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A practitioner-only herb with a long history of use as an antispasmodic in acute presentations

Henbane

Hyoscyamus niger L Solanaceae

Henbane contains tropane alkaloids that are used in conventional medicine.

  • How does it feel?

    Henbane has a bitter and acrid taste due to the alkaloids. The odour of the fresh plant is pretty revolting. Some describe it as like rotting flesh or fish, others say it is like bad body odour or mouldy potatoes. It is a sticky and malodorous plant!

  • What can I use it for?

    This is a poisonous plant and thus in the UK it is legally restricted for use only by qualified herbalists and medical doctors.

    It acts on the autonomic portion of the nervous system and is used for the relief of spasms, in particular within the urinary tract but also of use in cases of colic within the digestive tract and for bronchial spasm within the respiratory tract. It has been used in excessive salivation and tremor such as in Parkinson’s disease.

    The alkaloid hyoscine is used widely in conventional medicine in various formulations including for spasms in the gut, for nausea, an overactive urinary bladder, as a pre-operative medicine and in palliative care for excessive respiratory secretions or bowel colic.

  • Into the heart of Henbane

    The tropane alkaloids within henbane and other members of the Solanaceae (Nightshade) family such as Datura and Belladonna have an anticholinergic effect on the nervous system – in other words they dampen down the activity of the parasympathetic portion of the autonomic nervous system, which activates and monitors those involuntary activities that take place within the body such as heart and breathing rate, blood pressure, digestion and urination. Hence this plant’s traditional and modern day use for relaxing acute spasm and for the symptoms of Parkinson’s disease.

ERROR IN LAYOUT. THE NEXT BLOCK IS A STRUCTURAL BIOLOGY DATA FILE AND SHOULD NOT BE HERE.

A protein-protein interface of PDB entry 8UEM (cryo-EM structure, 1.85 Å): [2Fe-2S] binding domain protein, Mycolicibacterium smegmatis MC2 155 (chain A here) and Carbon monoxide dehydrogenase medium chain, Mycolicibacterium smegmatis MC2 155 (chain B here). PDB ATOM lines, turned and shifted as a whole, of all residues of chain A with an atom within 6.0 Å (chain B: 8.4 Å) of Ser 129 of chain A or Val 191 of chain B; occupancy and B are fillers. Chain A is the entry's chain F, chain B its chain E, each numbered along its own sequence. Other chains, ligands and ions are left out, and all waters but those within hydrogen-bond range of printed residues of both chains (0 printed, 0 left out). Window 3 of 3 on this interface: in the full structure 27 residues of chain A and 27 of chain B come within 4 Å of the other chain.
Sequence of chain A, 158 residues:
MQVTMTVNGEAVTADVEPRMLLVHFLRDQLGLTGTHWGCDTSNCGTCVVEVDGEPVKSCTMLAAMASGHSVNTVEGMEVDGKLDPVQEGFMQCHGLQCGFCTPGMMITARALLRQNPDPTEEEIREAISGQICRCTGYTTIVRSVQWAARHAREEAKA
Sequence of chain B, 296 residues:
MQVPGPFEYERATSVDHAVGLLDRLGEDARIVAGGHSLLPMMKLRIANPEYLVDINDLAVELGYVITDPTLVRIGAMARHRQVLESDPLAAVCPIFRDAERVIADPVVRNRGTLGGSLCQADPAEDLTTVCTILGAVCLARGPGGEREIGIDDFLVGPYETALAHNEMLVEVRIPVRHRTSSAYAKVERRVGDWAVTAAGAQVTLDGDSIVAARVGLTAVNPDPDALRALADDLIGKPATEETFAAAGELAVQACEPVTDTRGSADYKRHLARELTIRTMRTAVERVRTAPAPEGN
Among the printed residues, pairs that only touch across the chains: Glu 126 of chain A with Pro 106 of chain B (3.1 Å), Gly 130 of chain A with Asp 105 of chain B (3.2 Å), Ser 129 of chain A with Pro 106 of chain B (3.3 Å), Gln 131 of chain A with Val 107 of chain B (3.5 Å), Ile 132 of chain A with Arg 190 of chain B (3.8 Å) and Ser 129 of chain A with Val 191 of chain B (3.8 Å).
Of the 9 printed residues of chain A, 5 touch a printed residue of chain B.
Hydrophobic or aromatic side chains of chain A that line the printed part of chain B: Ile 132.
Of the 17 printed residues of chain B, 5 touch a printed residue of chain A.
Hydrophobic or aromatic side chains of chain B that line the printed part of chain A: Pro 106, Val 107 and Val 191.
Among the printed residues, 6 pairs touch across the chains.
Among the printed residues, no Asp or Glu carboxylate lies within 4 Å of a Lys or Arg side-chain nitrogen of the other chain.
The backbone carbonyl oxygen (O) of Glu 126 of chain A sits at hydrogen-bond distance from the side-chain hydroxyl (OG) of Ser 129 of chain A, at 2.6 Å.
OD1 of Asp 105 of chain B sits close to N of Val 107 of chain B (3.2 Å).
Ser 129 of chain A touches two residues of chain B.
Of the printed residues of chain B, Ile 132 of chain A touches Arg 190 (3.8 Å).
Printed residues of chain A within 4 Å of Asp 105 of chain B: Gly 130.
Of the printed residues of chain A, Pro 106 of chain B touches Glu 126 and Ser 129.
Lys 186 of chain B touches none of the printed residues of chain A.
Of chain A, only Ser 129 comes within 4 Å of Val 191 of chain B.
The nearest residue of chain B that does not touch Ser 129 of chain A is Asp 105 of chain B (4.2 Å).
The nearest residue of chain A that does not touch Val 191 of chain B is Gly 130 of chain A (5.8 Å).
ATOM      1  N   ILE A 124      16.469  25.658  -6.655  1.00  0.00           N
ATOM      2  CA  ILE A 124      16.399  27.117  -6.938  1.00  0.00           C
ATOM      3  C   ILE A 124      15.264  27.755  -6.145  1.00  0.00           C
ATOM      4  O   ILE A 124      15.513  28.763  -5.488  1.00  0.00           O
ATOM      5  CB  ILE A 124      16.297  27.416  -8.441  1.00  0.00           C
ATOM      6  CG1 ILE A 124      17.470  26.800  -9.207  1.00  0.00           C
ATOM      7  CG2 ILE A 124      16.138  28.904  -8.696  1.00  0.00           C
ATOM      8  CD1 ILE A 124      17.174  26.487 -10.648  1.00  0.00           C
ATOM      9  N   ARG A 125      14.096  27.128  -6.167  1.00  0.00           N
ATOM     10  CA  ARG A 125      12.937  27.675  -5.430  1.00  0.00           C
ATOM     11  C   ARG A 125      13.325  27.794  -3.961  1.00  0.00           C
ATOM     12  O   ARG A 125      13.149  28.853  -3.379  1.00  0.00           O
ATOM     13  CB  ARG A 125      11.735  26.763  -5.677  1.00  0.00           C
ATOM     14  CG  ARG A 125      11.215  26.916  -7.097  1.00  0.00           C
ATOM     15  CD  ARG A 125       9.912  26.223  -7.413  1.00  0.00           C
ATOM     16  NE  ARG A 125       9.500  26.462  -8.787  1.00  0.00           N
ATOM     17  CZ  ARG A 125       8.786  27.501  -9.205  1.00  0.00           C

• Traditional uses

    Henbane has a long history of use across our herbal medicine traditions. It was often used as an anaesthetic, analgesic, spasmolytic or sedative and was sometimes given to women in childbirth in combination with opium poppy to bring relief in the form of a ‘twilight sleep’ a practice noted on records from Wiltshire.

    Pain-relieving necklaces  were made from the root and placed around the necks of children to ease teething or prevent fitting.

    Henbane was one of the plants used in soporific sponges or spongia somnifera and pomanders or ‘sleeping apples’ used prior to anaesthesia back in the Middle Ages.

    In Tibetan medicine the seeds have been used as a remedy against intestinal worms, tumours, toothache and inflammation of the lungs.

    A paste of the seeds is used in Ayurvedic medicine to be applied over painful joints, including for gout and also for neuralgic or dental pain. It is also prescribed for tremor in cases of Parkinson’s disease and for spasm within the smooth muscle.

    It has a tradition of use traceable back to the Babylonians and a long association with soothsaying, witchcraft and magic.

  • Traditional actions

    Anticholinergic – antispasmodic, especially indicated for urinary spasm, sedative, narcotic and analgesic

  • What practitioners say

    Caution is key and practitioners will only ever use such a herb if no other will suffice. Drop doses of this herb are usual and are prescribed when such circumstances arise, with a very gradual increase if required and never exceeding a maximum daily dose.